Wai Leung Ng (Billy) is another of the new priests. Born in Hong Kong in 1989, Billy studied English language and literature and education. He worked for several years as an English, ethics, and religion teacher at Tak Sun School, where (as a student of 17) he had discovered the faith and was baptized. After finishing his studies in moral theology, he is writing a thesis on "The compatibility between the concepts of natural law in Confucianism and Christianity." "In my land, much apostolate work is needed with people of other religious traditions," he says, so they may come to know and love Jesus Christ. “Please pray for this apostolate and for me to carry out my part as priest.”

    Alberto Hikaru Shintani is from São Paulo (Brazil), where he spent his childhood. The fifth of seven siblings, his family is originally from Japan, and he returned to that country to study Japanese History at university. After completing his degree at Kobe University and later a master's at Kyoto University, he worked as a researcher at the Japan Society for the Promotion of Science and in a Japanese NGO supporting social projects in developing countries. He was also the director of the Seido Cultural Center, a university residence of Opus Dei in Ashiya. "I learned a lot," says Hikaru, about his future priestly ministry, "from the experience of living in both a country with Christian roots (Brazil) and another where the average young person has never had contact with the transcendent (Japan). You realize that regardless of the cultural environment, what we ultimately seek is always the same: the meaning of existence, love for life, a reason to get up every morning. I believe the figure of the priest can remind us that the answer to all these longings already exists, has a name and a face, it is Christ; and that He takes the initiative to seek us out."

    Chinwike Asolibe is Nigerian. After completing his undergraduate and postgraduate studies in Hydrogeology at the University of Benin, he spent several years teaching in schools in Warri, Lagos, and Benin City. He says that working, forming, and educating young people, helping them face the future, and making decisions with optimism has been a valuable experience. He is currently working on a doctoral thesis about the evangelization of Lagos by the Fathers of the Society of African Missions (SMA). As a priest, his desire is to dedicate himself "to ensuring that the good news planted by missionaries in West Africa over the past 150 years takes root in the lives of many people in Nigeria, so they become true bearers of the Gospel."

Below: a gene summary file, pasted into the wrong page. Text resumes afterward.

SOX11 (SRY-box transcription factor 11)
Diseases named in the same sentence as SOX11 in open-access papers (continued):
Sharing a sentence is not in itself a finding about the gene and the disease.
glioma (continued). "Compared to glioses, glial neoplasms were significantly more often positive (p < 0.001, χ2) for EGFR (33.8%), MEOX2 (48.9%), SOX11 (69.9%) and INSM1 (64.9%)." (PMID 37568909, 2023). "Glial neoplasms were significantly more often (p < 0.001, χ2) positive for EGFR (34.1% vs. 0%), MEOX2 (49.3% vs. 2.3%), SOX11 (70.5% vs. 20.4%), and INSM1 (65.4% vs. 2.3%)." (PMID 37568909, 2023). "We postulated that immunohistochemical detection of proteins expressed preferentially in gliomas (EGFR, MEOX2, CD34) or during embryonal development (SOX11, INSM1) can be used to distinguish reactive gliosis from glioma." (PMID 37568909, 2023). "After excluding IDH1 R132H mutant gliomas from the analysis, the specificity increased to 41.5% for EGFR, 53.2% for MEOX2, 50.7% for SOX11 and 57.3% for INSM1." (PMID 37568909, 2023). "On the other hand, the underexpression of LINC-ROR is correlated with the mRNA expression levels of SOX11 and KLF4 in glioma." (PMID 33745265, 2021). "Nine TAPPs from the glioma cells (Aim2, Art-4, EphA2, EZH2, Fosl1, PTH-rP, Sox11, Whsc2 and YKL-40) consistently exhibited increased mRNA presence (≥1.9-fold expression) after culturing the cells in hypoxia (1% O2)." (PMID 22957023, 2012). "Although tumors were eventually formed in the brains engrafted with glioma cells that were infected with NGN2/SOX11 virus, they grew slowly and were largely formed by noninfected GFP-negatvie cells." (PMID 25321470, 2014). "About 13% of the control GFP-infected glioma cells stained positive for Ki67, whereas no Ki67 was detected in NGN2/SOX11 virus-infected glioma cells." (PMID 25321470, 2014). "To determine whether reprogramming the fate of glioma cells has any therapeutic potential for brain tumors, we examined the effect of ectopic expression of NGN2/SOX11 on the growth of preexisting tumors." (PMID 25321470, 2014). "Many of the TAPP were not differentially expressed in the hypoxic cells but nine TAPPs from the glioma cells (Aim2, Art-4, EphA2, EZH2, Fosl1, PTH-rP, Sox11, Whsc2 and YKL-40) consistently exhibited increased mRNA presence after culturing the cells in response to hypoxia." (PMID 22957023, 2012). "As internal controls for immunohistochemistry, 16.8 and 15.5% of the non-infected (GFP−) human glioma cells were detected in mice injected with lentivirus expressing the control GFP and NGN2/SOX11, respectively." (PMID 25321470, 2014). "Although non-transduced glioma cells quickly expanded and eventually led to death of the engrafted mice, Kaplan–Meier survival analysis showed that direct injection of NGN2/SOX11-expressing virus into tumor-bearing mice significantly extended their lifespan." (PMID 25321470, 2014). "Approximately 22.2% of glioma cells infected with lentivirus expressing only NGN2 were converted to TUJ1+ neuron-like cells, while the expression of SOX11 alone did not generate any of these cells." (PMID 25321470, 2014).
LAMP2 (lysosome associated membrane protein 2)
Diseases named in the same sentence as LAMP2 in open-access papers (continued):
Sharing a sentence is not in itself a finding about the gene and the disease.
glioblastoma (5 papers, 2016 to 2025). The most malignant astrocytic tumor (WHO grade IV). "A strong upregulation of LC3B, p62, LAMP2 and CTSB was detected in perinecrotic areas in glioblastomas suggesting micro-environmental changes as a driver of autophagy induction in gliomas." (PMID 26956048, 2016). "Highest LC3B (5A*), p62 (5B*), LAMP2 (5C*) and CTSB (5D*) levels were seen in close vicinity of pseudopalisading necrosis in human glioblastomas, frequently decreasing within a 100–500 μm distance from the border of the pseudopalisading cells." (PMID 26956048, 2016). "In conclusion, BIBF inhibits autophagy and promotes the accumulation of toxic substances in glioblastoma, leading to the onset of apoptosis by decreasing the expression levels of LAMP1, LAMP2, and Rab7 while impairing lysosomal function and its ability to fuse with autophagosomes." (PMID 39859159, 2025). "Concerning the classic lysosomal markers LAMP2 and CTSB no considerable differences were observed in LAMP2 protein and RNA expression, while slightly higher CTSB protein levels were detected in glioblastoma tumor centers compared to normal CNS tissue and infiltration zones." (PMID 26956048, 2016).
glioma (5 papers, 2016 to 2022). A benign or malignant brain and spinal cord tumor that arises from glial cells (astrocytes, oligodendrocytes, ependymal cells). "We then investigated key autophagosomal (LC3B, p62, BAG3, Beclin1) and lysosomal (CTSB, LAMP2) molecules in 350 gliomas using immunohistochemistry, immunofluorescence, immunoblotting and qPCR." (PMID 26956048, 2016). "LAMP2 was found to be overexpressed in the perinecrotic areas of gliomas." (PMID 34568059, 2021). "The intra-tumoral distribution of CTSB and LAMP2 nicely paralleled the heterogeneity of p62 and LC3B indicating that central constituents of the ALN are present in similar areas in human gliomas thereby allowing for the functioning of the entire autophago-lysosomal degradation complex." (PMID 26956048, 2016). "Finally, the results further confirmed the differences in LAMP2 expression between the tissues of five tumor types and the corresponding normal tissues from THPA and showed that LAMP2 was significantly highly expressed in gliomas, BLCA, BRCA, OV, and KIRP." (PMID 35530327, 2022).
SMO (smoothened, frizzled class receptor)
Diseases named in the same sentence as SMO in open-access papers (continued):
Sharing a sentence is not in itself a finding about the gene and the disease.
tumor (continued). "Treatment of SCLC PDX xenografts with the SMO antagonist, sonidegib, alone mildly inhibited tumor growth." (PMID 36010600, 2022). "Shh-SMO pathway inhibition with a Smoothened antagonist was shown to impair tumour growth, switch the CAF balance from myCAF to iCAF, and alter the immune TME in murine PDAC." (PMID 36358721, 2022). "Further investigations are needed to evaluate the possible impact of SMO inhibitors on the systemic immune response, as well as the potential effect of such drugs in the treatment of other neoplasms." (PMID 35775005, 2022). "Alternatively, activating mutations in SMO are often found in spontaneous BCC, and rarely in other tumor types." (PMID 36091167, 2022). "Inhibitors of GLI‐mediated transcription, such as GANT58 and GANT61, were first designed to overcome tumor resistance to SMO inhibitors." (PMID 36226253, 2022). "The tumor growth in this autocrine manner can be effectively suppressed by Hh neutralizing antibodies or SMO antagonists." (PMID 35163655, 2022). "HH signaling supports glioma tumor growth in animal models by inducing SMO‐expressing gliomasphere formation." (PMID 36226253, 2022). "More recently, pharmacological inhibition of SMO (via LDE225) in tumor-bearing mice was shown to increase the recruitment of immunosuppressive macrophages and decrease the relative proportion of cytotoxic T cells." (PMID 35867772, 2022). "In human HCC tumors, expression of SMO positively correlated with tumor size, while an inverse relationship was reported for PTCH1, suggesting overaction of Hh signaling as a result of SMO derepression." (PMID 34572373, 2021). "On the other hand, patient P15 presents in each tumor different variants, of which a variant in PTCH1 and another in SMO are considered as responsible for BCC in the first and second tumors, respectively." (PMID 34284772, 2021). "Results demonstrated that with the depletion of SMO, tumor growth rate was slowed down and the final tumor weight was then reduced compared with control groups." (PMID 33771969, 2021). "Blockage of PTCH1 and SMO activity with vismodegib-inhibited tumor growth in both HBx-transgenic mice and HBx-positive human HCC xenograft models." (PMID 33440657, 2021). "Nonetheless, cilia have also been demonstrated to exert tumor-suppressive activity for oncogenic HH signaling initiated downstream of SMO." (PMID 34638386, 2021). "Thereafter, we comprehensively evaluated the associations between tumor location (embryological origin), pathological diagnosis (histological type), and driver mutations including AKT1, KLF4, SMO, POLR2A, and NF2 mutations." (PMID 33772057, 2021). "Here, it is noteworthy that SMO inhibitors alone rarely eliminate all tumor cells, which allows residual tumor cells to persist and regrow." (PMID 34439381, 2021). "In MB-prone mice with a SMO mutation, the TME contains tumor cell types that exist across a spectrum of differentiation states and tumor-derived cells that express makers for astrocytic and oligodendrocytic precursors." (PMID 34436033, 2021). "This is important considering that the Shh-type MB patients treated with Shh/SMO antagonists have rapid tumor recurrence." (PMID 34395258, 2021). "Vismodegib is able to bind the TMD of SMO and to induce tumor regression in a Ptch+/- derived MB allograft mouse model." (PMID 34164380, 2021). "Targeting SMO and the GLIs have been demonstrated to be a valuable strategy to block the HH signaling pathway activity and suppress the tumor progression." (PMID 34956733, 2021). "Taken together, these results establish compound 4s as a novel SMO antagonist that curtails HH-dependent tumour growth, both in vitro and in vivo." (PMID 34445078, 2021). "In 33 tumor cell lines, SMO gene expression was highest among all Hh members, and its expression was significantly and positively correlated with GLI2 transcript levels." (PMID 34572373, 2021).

Jaime Hernández is a young doctor from the United States. Born in Mexico, he specialized in Cardiology in Spain and then dedicated himself to treating cardiac arrhythmias in the United States. "I see my role as a priest as a continuation of my vocation as a doctor. Jesus was also a healer; almost all his first miracles were healings. Very often, my work as a priest will also be healing, with the Lord's grace through the sacraments, listening, accompanying, and affectionately caring for people. I am thrilled to help renew people's hearts so that they beat in unison with Christ's heart. This is everyone’s deepest longing, and it is the meaning of our existence."

    Paraguayan Marcial Núñez hails from the city of Capiatá. Before embarking on his path of preparation for the priesthood, he studied electromechanical engineering at the National University of Asunción and specialized in electronics. Reflecting now on his priestly ordination, he likes to recall the words of Jesus: "You did not choose me, but I chose you and appointed you so that you might go and bear fruit—fruit that will last—and so that whatever you ask in my name the Father will give you." He adds, "These words sum up my feelings. The call to the priesthood is a gift. We are all called by God to bear fruit wherever we are, each according to his own path. He called me to do so as a priest, with everyone’s help and prayer."

    The names and countries of the new priests are:

    • Cecil Otieno Agutu (Kenya)
    • Ricardo Alanís Cristóforo (Mexico)
    • Chinwike Simon-Jude Asolibe (Nigeria)
    • Renie Cavales Toco (Philippines)
    • Gaétan Cœurderoy (France)
    • Javier de Juan Pardo (Spain)
    • José de la Pisa Pérez de los Cobos (Spain)
    • Juan Carlos Díaz Palacio (Mexico)
    • Jordi Farreras Tió (Spain)
    • Matteo Frondoni (Switzerland)
    • Abraham Geraldez Briones (Philippines)
    • Pedro Gil Nogués (Cameroon)
    • Clemens Maria Gudenus (Austria)
    • Jaime Hernández Ojeda (United States)
    • Juan Pablo Hinojosa Gómez (Australia)
    • Javier Jauquicoa Martinena (Spain)
    • Francisco Javier Jiménez Aguilar (El Salvador)
    • Carlos Augusto Lisboa Santos (Brazil)
    • Djuna Pascal Mansinsa Mvuala (D.R. Congo)
    • José Angel Márquez Urízar (Mexico)
    • José María Morales de Álava (Sweden)
    • Daniele Mottura (Italy)
    • Wai Leung Ng (Hong Kong)
    • Marcial Eleno Núñez Álvarez (Paraguay)
    • José Fernando Pérez Aguilar (Mexico)
    • Álvaro Piquer Altarriba (Spain)
    • Alberto Hikaru Shintani (Japan)
    • Roberto Sorrenti (Italy)
    • Agustín Torres Gómez (Mexico)

    Download the booklet for the Mass here.